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The_8th_mage
69 posts / 1 project
Using Dynamic linked libraries in android
I tried to program stuff to android NDK, and i saw that the build process takes forever, or 60 seconds, but creating a .so library(dll for linux) takes less than 10 second, so i wanted to just link the .so to my app.
Using adb, i pushed the .so to my Samsung galaxy S3. I have unrooted android, i can't make the file system RW(?), and so all my efforts got me pushing it into the sdcard, probably an internal one as i have no external one. Trying to link it , it got me no where. link code:
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void* handle=dlopen("/storage/sdcard0/0/libgame_lib.so",RTLD_NOW);


The net told me to move it to an internal data folder, but i don't have the permissions to do it.
Does anyone has any idea how to do it?
Mārtiņš Možeiko
2358 posts / 2 projects
Using Dynamic linked libraries in android
Edited by Mārtiņš Možeiko on
Yeah loading executable code from sdcard (internal or external) won't work. That's an security issue so Android doesn't allow that.

There are few options you can try to do. First of all you don't need to do full apk build process. You need to run just the ndk-build to get shared library. Then put this library inside apk file (which is just an zip file), run zipalign and do debug code signing. Doing these last 3 steps manually instead of using SDK build tools will be significantly faster.

Another option is to try to put .so file to /data/local (if you are < Android v4) or /data/local/tmp (if you are >= Android v4) location. Typically everybody can write to these locations and dlopen allows to load shared libraries from this place. You might need to do chmod 777 on .so file you put there. It can happen that vendors like Samsung have modified Android and dlopen will still fail. And I believe Android v5 have changed /data/local/tmp - it also doesn't allow dlopen from that location. But writing files to that location (adb push) still works. Then you can do a bit more trickier workaround. First put .so file somewhere (/data/local or sdcard), and then use run-as helper to copy .so file to it's real location. Something like this:
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adb shell "cat /data/local/tmp/libgame_lib.so | run-as com.your.package.name sh -c 'cat > /data/app/com.your.package.name-1/lib/arm/libgame_lib.so ; chmod 700 /data/app/com.your.package.name-1/lib/arm/libgame_lib.so'"

Just change com.your.package.name to real package name (and "-1" suffix is version number you specified in manifest). It's been a while time since I have done this, so I may remember some thing wrongly. I think your package must have enabled debug attribute (in manifest) for run-as to work.

Another option would be to try to use adb backup command. It can download or upload full backups of applications on device (unless this is disabled in app manifest). You'll need to do backup to get package from device, unpack it (it is zlib compressed tar file), add your new files, pack it back and then restore on device with adb restore command. A bit more work is involved, but still should be faster than full SDK build.

Here's some blog post on both of these methods (run-as and backup): http://blog.shvetsov.com/2013/02/...ndroid-app-data-without-root.html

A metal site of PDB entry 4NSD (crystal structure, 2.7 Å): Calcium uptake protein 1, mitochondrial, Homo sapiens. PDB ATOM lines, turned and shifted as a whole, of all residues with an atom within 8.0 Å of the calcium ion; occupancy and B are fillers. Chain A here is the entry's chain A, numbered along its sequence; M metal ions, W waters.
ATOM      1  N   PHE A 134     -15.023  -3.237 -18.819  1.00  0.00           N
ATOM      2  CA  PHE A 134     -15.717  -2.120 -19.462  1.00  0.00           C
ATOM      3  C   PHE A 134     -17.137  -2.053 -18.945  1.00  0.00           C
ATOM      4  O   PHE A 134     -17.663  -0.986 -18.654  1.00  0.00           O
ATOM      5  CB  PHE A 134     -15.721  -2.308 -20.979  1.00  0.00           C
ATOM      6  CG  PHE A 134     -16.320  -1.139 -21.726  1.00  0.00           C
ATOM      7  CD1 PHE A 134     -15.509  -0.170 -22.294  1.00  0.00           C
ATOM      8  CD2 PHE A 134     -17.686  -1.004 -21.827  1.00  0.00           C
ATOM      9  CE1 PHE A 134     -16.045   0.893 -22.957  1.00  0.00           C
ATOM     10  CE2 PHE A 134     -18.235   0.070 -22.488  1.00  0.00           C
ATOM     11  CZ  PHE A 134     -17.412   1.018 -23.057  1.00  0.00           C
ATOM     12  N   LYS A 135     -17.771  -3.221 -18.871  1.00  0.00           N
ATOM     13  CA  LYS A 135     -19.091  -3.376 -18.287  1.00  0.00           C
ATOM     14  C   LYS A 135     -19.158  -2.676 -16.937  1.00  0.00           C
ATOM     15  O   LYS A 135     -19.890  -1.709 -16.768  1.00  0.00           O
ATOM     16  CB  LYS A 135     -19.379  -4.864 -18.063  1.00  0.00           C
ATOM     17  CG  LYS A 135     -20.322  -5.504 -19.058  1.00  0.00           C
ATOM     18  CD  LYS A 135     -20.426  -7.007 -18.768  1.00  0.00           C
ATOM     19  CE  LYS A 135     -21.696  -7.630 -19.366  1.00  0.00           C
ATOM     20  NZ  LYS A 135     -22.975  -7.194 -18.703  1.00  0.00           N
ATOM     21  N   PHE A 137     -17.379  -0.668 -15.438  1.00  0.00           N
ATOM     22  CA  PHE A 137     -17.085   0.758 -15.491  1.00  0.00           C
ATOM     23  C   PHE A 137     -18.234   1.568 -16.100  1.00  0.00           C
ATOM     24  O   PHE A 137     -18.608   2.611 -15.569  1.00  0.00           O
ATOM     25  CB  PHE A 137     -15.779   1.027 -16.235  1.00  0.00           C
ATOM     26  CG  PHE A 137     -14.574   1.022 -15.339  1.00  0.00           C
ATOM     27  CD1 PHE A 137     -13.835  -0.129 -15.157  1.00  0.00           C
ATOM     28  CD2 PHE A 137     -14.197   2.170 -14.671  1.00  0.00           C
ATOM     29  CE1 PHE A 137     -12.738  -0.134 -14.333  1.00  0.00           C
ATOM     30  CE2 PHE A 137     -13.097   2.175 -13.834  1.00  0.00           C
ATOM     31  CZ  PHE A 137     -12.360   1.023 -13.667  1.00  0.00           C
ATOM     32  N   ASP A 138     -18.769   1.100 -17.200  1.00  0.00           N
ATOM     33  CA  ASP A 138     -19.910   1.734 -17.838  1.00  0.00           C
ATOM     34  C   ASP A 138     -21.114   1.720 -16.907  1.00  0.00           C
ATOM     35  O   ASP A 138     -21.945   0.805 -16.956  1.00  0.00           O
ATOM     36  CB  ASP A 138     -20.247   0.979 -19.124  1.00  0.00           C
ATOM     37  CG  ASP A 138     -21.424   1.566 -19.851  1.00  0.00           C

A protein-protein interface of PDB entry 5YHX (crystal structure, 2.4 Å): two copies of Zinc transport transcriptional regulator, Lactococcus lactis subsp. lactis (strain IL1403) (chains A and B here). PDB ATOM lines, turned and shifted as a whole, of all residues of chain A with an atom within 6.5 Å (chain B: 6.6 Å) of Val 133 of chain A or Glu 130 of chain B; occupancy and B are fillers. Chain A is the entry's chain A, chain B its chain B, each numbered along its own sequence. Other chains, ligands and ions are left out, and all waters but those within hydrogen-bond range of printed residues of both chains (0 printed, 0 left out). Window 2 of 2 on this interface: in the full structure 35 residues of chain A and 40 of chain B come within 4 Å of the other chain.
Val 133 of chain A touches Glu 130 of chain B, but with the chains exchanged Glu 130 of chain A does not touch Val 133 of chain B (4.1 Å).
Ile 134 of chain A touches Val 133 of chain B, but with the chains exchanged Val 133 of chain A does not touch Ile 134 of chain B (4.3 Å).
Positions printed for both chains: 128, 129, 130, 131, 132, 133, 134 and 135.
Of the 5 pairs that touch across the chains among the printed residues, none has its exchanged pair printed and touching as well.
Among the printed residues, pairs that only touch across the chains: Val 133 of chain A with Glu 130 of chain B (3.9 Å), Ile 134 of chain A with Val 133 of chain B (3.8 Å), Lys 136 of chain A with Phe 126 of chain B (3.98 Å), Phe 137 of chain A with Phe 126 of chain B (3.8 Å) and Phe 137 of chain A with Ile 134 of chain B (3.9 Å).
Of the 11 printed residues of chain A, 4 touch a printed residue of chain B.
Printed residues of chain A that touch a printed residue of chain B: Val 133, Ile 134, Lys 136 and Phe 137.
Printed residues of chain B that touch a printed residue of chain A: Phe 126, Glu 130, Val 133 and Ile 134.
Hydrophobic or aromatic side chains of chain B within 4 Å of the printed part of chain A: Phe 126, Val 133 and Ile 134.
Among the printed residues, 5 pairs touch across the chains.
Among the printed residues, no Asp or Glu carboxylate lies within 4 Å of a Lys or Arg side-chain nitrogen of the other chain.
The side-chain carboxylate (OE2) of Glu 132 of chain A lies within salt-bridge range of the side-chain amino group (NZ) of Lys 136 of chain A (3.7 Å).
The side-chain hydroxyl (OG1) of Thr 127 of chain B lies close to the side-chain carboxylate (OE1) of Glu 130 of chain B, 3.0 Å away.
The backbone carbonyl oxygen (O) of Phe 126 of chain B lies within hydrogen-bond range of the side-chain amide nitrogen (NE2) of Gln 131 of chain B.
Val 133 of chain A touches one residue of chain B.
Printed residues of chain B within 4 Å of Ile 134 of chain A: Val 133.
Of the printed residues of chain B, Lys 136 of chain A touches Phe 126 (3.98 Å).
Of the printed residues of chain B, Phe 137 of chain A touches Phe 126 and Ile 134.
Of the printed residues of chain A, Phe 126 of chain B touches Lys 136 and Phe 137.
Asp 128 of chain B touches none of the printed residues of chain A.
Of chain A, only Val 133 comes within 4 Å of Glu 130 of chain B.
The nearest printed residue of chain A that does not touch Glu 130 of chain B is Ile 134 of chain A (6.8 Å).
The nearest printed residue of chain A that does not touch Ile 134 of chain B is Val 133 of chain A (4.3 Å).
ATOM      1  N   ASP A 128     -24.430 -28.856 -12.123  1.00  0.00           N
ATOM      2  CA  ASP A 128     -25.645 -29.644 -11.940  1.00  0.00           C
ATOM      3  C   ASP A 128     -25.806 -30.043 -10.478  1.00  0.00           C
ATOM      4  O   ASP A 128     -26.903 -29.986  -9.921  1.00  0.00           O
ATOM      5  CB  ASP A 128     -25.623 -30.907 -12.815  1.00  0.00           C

The_8th_mage
69 posts / 1 project
Using Dynamic linked libraries in android
i put my new so lib in the /lib/armeabi-v7a installed successfully(wasting some time there) and did a
void* handle=dlopen("libgame_lib.so",RTLD_NOW);

the handle still returned null, am i doing something wrong?
The_8th_mage
69 posts / 1 project
Using Dynamic linked libraries in android
everything works now, thanks.
Mārtiņš Možeiko
2358 posts / 2 projects
Using Dynamic linked libraries in android
What was the solution?
The_8th_mage
69 posts / 1 project
Using Dynamic linked libraries in android
I should have dlopen from the data/data/package/lib directory, and that's was not even the hard problem, that was tricking gradle into not caring that my function pointers I got from the dlsym was not defined at build time, which it didn't need to look for in the first place. I solved it by putting the function pointers into a struct, and gradle didn't look for undefined symbols there.
I truly feel android is awful. I feel it's just workarounds piled on workarounds.
Mārtiņš Možeiko
2358 posts / 2 projects
Using Dynamic linked libraries in android
So you can upload individual files to data/data/package/lib folder just fine?

But function pointers and gradle? That doesn't make sense to me. Gradle only deals with building Java code. It doesn't do anything with native code. C/C++ code is built by Android NDK. And if there is some error (symbol not defined) build will fail and you won't get library in output. NDK is using gcc that shows errors just fine. It doesn't build anything if there are errors.
The_8th_mage
69 posts / 1 project
Using Dynamic linked libraries in android
Gradle rubs ndk in his compilendk phase, but he doesn't use the mk files and instead generate them for himself from the parameter in build.gradle file. You can make him not do it by specifying an empty folder for jni file, but i probably did something wrong with the mk files because the app didn't work. So i needed gradle but at the same time i didn't want his stupid tests.
Fortunately, i won at the end,and the build takes about 10 seconds.